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Hunterdon County Prenuptial Agreement Lawyer

How to Get a Prenup in New Jerseycouple signing prenup agreement

While no one likes to think of the possibility of their marriage ending as it's just beginning, there are a number of divorce statistics regarding American marriages that make it perfectly reasonable to at least be prepared in the event that your marriage dissolves. We know that this can be a tricky subject, but in any case, you want to make sure that your way of life is protected whether your union is a success or not, and our firm is here to help.

What is a Prenuptial Agreement?

A prenuptial agreement is a legal agreement that a couple will establish and sign before getting married. The agreement stipulates how assets and liabilities will be divided between the couple in case they separate or divorce. The reason for a prenuptial agreement is to minimize the hassle of divorce proceedings should that become a reality.

Requirements for a Prenuptial Agreement in New Jersey

While prenuptial agreements are commonly used, each state has its own requirements regarding them. In New Jersey, based on the Uniform Premarital Agreement Act (UPAA) of 1988, the requirements are as follows:

  • Must be a written agreement
  • Must have the signature of both spouses
  • Full disclosure of the financial information of both spouses
  • Changes to the agreement are only permissible if both parties give written consent
  • Legal counsel is not required, but if the parties choose not to have it, then there must be formal documentation indicating they have waived the option
  • The agreement is effective upon marriage

It is important to hire an attorney if you and your future spouse are considering a prenuptial agreement. This will ensure that your agreement complies with the applicable laws and will be valid if ever used. A lawyer will help you avoid costly mistakes that will impact your future.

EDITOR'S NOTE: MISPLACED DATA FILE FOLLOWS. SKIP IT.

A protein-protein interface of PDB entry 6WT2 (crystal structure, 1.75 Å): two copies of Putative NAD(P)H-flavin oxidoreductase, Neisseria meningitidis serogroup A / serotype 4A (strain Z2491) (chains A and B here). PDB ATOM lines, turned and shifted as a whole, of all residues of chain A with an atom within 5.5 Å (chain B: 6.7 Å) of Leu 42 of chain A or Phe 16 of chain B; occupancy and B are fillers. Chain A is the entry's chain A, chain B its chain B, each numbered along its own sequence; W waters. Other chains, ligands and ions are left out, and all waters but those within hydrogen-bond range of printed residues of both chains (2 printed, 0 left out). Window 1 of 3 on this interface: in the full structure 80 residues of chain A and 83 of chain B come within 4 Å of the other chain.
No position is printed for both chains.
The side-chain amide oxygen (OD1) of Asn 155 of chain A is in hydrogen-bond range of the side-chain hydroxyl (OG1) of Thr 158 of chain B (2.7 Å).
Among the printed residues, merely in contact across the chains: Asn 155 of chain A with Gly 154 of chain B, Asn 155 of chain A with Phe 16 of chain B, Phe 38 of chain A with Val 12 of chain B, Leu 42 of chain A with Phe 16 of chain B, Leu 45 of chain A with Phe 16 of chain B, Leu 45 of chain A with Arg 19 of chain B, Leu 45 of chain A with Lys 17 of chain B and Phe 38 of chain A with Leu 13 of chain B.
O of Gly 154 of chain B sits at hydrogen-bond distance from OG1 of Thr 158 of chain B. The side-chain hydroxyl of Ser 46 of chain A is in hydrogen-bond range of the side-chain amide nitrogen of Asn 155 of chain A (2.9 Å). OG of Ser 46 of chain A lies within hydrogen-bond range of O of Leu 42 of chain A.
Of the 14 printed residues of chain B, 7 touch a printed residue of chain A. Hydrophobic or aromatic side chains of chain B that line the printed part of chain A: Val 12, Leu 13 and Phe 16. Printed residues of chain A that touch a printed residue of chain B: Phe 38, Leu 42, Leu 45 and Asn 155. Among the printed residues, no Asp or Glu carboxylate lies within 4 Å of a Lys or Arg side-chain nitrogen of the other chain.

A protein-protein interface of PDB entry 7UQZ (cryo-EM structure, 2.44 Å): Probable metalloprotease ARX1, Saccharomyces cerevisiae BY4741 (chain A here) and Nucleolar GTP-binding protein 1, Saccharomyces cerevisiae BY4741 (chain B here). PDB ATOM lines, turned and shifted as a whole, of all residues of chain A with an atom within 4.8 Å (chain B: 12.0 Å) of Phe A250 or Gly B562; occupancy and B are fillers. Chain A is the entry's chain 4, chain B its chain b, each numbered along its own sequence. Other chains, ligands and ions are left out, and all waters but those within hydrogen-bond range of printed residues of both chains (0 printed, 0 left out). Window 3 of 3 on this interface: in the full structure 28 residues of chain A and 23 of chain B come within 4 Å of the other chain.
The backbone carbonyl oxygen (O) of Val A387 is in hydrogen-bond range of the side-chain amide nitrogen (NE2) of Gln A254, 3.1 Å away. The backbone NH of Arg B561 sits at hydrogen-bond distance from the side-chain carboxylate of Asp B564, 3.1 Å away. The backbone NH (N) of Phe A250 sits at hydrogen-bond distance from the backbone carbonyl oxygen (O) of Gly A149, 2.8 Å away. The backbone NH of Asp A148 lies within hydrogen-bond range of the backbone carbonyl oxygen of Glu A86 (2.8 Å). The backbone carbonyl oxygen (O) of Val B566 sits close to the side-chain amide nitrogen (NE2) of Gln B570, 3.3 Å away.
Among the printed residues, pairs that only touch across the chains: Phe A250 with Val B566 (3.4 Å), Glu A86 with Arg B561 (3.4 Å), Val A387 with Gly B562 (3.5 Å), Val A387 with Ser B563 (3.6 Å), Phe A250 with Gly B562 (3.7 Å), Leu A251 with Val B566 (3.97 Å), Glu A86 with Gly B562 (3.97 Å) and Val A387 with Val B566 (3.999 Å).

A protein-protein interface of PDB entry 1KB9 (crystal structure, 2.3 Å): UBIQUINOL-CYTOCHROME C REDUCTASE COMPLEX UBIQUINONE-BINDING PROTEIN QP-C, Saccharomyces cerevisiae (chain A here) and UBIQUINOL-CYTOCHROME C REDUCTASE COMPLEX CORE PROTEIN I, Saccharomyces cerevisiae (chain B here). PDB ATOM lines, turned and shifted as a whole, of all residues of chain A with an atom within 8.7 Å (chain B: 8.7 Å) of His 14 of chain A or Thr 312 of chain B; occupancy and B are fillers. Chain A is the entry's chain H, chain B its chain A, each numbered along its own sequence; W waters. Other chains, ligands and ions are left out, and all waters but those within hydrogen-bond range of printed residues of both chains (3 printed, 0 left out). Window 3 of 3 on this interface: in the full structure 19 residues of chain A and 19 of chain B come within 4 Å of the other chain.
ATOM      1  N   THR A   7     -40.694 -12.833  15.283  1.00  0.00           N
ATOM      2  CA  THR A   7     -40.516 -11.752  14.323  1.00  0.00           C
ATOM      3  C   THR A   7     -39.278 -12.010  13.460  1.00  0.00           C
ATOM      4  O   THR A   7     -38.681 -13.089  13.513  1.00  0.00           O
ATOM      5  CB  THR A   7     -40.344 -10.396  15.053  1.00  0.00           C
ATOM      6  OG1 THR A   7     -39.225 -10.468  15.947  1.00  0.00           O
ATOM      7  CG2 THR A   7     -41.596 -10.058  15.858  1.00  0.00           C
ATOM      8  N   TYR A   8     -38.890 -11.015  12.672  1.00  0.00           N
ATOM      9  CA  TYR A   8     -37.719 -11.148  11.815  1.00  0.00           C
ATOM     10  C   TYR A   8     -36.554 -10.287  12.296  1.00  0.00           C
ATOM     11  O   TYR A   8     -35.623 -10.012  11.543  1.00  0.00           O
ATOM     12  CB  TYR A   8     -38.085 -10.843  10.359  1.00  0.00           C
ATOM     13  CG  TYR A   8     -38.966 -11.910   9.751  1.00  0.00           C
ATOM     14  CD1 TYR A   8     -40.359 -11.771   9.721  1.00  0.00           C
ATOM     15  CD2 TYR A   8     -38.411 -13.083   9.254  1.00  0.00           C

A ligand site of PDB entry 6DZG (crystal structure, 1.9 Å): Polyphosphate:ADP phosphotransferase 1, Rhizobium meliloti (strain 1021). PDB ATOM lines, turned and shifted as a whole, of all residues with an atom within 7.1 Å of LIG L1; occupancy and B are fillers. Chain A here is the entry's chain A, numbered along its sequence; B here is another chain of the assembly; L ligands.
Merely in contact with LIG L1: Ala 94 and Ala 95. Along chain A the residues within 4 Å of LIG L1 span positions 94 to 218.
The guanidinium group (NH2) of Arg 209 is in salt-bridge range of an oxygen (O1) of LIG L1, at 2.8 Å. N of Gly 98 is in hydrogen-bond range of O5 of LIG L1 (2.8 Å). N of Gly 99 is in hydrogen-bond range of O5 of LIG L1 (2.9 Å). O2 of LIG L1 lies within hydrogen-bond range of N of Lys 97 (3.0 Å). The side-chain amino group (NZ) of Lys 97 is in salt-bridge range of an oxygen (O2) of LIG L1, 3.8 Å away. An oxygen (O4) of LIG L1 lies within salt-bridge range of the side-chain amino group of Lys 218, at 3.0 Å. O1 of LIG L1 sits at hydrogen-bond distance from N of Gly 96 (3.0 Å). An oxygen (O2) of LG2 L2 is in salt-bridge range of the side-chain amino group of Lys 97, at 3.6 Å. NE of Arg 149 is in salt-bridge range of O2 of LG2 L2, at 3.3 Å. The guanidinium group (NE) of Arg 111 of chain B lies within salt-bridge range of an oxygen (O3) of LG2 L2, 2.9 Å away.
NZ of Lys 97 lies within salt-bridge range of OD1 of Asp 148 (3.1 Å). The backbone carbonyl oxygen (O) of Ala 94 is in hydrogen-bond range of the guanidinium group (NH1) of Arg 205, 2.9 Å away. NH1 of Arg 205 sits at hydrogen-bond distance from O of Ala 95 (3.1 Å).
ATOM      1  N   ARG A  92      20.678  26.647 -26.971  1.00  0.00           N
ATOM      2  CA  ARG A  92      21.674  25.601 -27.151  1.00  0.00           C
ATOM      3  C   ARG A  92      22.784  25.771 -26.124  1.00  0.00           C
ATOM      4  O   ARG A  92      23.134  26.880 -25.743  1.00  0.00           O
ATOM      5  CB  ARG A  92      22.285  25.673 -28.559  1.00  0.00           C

What can be included in a prenuptial agreement?

The obvious answer would be your assets. Most individuals seek a prenup to protect their assets, whether they are in the form of real estate, investments, bank accounts, or any other significantly valuable pieces of property. While these are important in a prenuptial agreement, they aren't the only things that can be included.

Prenuptial agreements are also useful for the following:

  • Separating marital and individual assets
  • Ensuring that children of previous relationships are taken care of
  • Protecting oneself from their soon-to-be spouse's debts
  • Establishing the division of property in the event of a divorce
  • Detailing the financial responsibilities of each spouse during the marriage
  • Ensuring that the wishes in your estate plan are carried out as you see fit
  • Ensuring that your assets and property remain in your family

Of course, just as there are matters that can be included in your prenuptial agreement, there are things that cannot be included in them legally. Hiring a Whitehouse family law attorney can ensure that you are not taken advantage of. If one piece of the prenuptial agreement is illegal, it could compromise the entire document.

Prenuptial agreements cannot legally do any of the following:

  • Account for property that is illegal or illegally obtained
  • Make an arrangement for child custody or child support
  • Allow one spouse to waive the right to alimony or spousal support
  • Provide incentive or encouragement for a divorce
  • Make arrangements for personal instead of financial matters

As far as the last bullet point is concerned, it essentially means that things like who takes out the garbage or who does the dishes cannot be included into a prenuptial agreement, because they are not significant enough and are not really even able to be enforced. You can, however, make financial arrangements for things like attending school.

Can you avoid alimony with a prenup?

The short answer is yes. If you have assets that you wish to be protected in the unfortunate event of divorce, then one of the best ways to ensure this is by formulating a prenuptial agreement. To avoid any risk or mistakes when drafting the prenup, make sure that it clearly states that there will be no award of spousal support to your ex in the event you divorce.

Can a prenuptial agreement be broken?

Prenuptial agreements aren't set in stone, especially if they are drafted incorrectly. There are several factors that can void a prenup:

  • Timing - Many states have adopted the Uniform Premarital Agreement Act, which requires both parties to sign a prenup well before a wedding.
  • Unfair Provisions - It is not uncommon for a judge to rule that one or more terms of the prenup are unfair, which tend to not hold up in court.
  • Duress - If one of the party members was under pressure to sign, he or she can imply that the signing was not under their control.

Prepare and protect what matters most to you. Contact our Whitehouse prenuptial agreement attorneys to learn more on the benefits from a prenuptial agreement at (908) 219-6784!

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